Credit cards: Friend or Foe?

I love my credit card

(“Whoop! I just looove my credit card, like, soooo much!!”)

Ok, before we start, I’m just going to say upfront that I do currently hold significant credit card debt. However, it was planned debt. We’re doing a house renovation and we always knew we would have to incur a certain level of debt to finish it. (We haven’t finished it – not even close, but that’s another story! Gah!)

So it wasn’t day to day spending that racked up the credit card debt. And we would have been scuppered without the ability to put a significant level of spending on them (yes, more than one). They’re all long, zero interest cards which we’re committed to clearing by the time any interest kicks in. It’s not ideal but we’re in control of it.

However, in the past I have definitely struggled with using a credit card responsibly. In fact, I’d always hated the idea of them.

I was brought up on the understanding that, if you can’t afford something, you don’t buy it. You wait and save, and then you buy it with cash that is yours – not borrowed. Only exception maybe being a house.

So I never even had a credit card for most of my life. I was offered one as part of my student account (which I think is despicable and wrong, by the way) but refused. I also resisted the interest free overdraft that came with the account. If I didn’t have the money, I just wouldn’t spend it. (The bank employee really struggled with this: “But, but – you’re a student! It’s interest FREE!” “Er, yeah. But it’s still debt, right?!”)

Credit card

(“Gurrrl, no! Credit cards are, like, sent, from heaven!” – This is what the banks want you to think.)

And all was well in my credit card free life. Until one fateful day when I booked a trip to Ireland and decided to hire a car for the first time.

Now I’m sure you’re all laughing at me for my naivety but it never occurred to me for a single second that a credit card might be necessary. Up until then, anything I’d needed, I’d whipped out the old debit card and paid right there and then.

Not so for a hire car company. Nope. Credit cards are queen and nothing else will do. I’m still not sure why. Presumably there’s an added level of protection that they have by taking your credit card details. Regardless – that’s what they want. And I didn’t have one.

Cue me going absolutely crazy, ringing pretty much every hire car company in Ireland trying to find one that would accept my poor little debit card. I did find one eventually but it cost me an absolute fortune. Like, hundreds more than it would have done otherwise. I was fuming but I didn’t have a choice.

So when I came home, I applied for a credit card. ‘Just for emergencies’, I said. I didn’t look for any great deals – I just got one with the bank I was already with. Wasn’t planning on using it, see?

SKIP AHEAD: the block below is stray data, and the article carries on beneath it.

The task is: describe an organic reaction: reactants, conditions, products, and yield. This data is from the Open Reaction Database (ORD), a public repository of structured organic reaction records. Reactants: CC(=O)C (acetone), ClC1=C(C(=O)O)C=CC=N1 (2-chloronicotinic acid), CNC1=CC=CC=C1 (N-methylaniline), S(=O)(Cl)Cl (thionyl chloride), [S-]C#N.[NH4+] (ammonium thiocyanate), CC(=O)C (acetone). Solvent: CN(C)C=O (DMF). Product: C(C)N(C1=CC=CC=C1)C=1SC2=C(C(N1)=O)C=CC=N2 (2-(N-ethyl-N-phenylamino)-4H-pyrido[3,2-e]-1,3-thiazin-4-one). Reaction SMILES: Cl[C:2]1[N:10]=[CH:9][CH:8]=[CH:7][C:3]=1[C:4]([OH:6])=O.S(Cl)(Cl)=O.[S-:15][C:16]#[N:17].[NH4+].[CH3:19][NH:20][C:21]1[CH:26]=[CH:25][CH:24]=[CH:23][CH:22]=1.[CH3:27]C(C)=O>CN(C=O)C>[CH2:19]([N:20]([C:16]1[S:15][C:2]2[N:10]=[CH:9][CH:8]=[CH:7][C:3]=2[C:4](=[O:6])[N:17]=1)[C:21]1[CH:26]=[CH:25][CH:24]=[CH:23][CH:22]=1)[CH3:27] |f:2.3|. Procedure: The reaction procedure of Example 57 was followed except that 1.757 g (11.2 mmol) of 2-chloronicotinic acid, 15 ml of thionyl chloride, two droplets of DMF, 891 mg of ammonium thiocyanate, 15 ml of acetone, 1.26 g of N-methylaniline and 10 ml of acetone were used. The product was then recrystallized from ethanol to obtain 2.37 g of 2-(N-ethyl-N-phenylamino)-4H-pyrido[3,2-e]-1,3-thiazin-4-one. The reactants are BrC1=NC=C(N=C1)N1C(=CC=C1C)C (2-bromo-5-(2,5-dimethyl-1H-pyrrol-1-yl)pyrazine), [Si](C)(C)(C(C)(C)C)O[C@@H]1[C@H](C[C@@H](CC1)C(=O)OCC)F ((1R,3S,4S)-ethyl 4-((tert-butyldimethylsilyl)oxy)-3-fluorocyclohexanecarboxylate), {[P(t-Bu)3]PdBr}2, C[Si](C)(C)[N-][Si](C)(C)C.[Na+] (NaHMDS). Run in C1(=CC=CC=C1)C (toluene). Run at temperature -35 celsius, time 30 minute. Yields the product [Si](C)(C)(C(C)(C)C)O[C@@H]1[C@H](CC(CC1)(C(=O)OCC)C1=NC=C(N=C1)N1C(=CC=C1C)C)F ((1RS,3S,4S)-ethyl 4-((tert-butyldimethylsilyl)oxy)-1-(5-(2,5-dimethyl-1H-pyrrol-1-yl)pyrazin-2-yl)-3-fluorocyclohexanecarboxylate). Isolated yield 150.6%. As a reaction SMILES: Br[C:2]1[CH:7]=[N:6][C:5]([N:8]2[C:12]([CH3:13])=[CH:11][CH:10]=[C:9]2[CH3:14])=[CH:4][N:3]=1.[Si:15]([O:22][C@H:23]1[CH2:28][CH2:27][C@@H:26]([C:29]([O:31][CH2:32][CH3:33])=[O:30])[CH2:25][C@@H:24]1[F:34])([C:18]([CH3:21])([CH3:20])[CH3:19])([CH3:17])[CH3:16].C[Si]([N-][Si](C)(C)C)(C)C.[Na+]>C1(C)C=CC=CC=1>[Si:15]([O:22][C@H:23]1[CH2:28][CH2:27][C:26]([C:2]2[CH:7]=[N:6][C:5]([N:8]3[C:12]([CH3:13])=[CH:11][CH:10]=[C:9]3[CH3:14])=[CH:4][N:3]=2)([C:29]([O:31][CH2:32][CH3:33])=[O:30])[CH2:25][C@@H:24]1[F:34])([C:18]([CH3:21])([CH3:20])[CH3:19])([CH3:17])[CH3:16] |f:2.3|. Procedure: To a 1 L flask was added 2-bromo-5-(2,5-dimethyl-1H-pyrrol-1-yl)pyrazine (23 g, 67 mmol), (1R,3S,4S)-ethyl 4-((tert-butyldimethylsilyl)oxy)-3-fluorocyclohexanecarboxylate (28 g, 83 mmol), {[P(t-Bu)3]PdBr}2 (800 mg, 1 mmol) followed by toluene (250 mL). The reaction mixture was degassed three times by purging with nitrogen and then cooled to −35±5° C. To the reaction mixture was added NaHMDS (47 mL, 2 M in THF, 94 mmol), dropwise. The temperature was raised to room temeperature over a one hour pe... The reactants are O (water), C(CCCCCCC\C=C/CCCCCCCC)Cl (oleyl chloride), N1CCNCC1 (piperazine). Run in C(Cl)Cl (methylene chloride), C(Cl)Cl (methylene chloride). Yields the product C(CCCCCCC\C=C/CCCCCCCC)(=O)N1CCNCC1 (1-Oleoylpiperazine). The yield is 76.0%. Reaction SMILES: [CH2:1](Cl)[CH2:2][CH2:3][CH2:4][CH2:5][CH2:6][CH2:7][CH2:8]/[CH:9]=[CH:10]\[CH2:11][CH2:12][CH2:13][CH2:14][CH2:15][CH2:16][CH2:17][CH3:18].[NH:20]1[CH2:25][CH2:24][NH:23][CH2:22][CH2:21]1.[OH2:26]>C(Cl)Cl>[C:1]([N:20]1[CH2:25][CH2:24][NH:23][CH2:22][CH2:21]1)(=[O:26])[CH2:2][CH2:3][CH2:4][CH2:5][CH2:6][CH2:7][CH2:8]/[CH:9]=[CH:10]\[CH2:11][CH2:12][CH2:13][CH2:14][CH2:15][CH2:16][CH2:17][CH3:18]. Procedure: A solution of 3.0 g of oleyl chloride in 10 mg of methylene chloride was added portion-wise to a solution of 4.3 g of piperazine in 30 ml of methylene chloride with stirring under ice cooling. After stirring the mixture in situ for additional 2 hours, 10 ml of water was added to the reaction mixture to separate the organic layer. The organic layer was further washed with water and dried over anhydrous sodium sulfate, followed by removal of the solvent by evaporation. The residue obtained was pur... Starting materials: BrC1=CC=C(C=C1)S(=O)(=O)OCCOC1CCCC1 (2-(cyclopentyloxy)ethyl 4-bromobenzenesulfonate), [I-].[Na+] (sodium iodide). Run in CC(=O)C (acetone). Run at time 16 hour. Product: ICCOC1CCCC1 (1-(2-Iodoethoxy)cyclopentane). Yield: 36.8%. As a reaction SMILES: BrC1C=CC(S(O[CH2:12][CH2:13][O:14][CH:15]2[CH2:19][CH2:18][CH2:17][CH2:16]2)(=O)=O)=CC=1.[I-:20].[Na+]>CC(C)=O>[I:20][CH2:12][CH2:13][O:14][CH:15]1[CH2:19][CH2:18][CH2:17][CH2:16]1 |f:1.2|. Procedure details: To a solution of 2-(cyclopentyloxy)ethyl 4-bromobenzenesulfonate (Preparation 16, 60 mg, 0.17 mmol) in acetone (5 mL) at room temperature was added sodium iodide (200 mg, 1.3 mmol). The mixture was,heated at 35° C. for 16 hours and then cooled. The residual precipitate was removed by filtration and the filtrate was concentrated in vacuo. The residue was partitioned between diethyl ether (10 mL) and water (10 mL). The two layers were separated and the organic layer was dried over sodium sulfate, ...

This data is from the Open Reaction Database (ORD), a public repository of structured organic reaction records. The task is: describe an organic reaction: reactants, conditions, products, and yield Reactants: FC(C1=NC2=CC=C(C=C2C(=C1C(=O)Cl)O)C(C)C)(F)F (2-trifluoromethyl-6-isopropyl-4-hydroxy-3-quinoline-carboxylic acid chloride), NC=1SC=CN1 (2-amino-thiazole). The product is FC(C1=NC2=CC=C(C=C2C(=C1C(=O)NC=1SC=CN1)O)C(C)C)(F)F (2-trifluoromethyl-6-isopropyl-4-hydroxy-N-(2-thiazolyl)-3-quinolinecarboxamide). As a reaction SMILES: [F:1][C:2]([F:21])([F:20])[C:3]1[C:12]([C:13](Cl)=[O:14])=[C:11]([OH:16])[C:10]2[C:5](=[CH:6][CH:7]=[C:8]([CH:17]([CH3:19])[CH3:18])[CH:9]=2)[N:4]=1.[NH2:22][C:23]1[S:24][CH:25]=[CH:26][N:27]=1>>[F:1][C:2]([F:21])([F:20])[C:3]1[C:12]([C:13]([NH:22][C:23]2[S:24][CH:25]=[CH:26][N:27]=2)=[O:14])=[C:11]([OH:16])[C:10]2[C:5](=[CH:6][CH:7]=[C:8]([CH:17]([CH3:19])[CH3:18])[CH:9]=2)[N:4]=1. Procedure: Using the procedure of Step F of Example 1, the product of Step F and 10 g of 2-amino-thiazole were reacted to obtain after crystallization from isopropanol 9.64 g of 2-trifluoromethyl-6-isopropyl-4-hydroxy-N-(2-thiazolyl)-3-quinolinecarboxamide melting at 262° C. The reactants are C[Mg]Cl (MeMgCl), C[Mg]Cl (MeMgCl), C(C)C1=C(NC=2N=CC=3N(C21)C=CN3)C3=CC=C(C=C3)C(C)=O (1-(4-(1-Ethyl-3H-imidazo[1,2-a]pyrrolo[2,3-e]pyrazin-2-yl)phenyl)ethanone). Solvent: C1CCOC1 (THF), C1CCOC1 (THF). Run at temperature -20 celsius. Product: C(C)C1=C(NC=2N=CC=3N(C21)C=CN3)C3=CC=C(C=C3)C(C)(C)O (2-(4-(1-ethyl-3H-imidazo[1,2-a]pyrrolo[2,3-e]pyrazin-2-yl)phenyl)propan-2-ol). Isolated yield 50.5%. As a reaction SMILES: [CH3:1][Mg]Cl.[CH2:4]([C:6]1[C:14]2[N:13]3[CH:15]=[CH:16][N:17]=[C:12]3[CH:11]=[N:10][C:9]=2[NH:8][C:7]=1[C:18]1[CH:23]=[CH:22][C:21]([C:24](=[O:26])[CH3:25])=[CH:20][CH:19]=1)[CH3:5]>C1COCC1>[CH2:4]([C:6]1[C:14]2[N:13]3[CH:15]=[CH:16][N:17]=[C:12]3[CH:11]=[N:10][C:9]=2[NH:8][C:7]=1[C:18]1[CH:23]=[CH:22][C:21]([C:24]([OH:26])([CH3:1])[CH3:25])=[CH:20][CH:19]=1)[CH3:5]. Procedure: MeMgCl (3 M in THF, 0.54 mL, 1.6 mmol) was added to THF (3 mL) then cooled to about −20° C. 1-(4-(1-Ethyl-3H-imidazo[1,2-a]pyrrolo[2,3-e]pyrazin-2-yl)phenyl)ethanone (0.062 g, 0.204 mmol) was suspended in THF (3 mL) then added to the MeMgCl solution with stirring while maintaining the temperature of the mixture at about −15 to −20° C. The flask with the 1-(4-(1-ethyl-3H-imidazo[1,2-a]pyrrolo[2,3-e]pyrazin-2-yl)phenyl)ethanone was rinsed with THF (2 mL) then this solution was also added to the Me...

Yeah. Great. Soooo… that didn’t go as planned. A couple of big expenses got put on there. Just one offs. Then petrol, and other bits and pieces when I was short of cash at the end of the month and didn’t want to go into my overdraft (yeah, I also had one of them too). I’d pay it off on payday, I told myself.

Except, payday would come and, well, if I cleared the whole card I’d just be in the same situation at the end of that month! So, it was minimum payments only (plus a little bit) and, voila. I was stuck in endless, ever so slightly increasing, credit card debt that I wasn’t making any real headway with. With a rubbish interest rate on top coz I wasn’t on a great deal.

It was all quite stressful and depressing. I mean, it wasn’t keeping me up at night but it did kinda hang over me constantly as something to worry about and I didn’t seem to quite have it in me to address it head on.

Embarrassingly, eventually my partner bailed me out. I wasn’t really being open with him either about it. I’d casually mention – ‘oh and of course I need to deal with the credit card etc.’ – but I wasn’t saying, ‘By the way babe, I’m a couple of thousand in debt and I’m not really making any headway with sorting it.’

Once I finally cracked and told him, he insisted on paying it off. This fundamentally goes against everything I believe in. I mean, we were living together and had bought a house together, so my money situation did impact him too. But I felt strongly that this was MY debt and not his responsibility. None the less, he paid it. I was incredibly grateful and also, weirdly, kinda resentful. Like HE was the one that was making me feel all guilty and crappy about the situation. Which of course is crap. It was all on me. He was just helping me out.

Anyway, it all sucked and I’ve worked hard to make sure I never got back into that situation. No careless spending on credit cards.

It was eye opening to me to find myself in that situation so easily. Especially as I thought I was fairly careful with money. Lesson learned.

Of course, credit cards do have their uses. As I said, we currently have a large (planned) credit card debt which is enabling us to sort out our house. We would struggle without that option being available. The difference is that I looked up the best rates and planned it all out, and now we’re paying them off, with the promise that no more debt is going on them. Because it is just too easy to lose control of it.

So if you’ve been there or are currently in this situation I feel you! I can only recommend facing up to it and making the commitment to sort it out, otherwise it’s not going to get any better. I know how lucky I was to have my partner help me.

Credit card

(Well she clearly still loves her credit card! 👍 How do you feel about yours?)

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